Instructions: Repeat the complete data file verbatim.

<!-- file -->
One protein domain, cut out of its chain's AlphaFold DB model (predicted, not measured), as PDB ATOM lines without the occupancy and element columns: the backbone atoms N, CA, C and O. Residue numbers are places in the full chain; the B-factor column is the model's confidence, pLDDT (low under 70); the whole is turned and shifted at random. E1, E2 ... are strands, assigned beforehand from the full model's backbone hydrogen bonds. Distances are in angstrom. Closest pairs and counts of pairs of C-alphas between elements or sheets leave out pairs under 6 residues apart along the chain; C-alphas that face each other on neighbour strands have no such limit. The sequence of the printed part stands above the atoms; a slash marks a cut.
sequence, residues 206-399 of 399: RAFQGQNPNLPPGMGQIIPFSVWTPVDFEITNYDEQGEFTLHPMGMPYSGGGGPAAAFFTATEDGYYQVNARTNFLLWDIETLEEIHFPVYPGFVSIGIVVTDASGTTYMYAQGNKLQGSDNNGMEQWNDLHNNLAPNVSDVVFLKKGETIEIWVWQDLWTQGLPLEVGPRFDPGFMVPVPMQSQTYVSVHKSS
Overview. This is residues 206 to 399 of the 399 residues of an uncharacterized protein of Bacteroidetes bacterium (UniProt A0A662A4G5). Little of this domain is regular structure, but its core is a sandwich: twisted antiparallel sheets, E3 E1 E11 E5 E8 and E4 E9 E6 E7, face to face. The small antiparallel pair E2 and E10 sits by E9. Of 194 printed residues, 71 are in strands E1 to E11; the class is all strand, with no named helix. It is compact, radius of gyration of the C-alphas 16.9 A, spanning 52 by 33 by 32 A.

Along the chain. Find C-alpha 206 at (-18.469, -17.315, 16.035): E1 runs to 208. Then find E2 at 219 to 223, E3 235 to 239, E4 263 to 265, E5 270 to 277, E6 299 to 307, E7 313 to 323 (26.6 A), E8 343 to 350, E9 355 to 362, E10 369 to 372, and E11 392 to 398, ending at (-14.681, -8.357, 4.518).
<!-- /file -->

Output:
One protein domain, cut out of its chain's AlphaFold DB model (predicted, not measured), as PDB ATOM lines without the occupancy and element columns: the backbone atoms N, CA, C and O. Residue numbers are places in the full chain; the B-factor column is the model's confidence, pLDDT (low under 70); the whole is turned and shifted at random. E1, E2 ... are strands, assigned beforehand from the full model's backbone hydrogen bonds. Distances are in angstrom. Closest pairs and counts of pairs of C-alphas between elements or sheets leave out pairs under 6 residues apart along the chain; C-alphas that face each other on neighbour strands have no such limit. The sequence of the printed part stands above the atoms; a slash marks a cut.
sequence, residues 206-399 of 399: RAFQGQNPNLPPGMGQIIPFSVWTPVDFEITNYDEQGEFTLHPMGMPYSGGGGPAAAFFTATEDGYYQVNARTNFLLWDIETLEEIHFPVYPGFVSIGIVVTDASGTTYMYAQGNKLQGSDNNGMEQWNDLHNNLAPNVSDVVFLKKGETIEIWVWQDLWTQGLPLEVGPRFDPGFMVPVPMQSQTYVSVHKSS
Overview. This is residues 206 to 399 of the 399 residues of an uncharacterized protein of Bacteroidetes bacterium (UniProt A0A662A4G5). Little of this domain is regular structure, but its core is a sandwich: twisted antiparallel sheets, E3 E1 E11 E5 E8 and E4 E9 E6 E7, face to face. The small antiparallel pair E2 and E10 sits by E9. Of 194 printed residues, 71 are in strands E1 to E11; the class is all strand, with no named helix. It is compact, radius of gyration of the C-alphas 16.9 A, spanning 52 by 33 by 32 A.

Along the chain. Find C-alpha 206 at (-18.469, -17.315, 16.035): E1 runs to 208. Then find E2 at 219 to 223, E3 235 to 239, E4 263 to 265, E5 270 to 277, E6 299 to 307, E7 313 to 323 (26.6 A), E8 343 to 350, E9 355 to 362, E10 369 to 372, and E11 392 to 398, ending at (-14.681, -8.357, 4.518).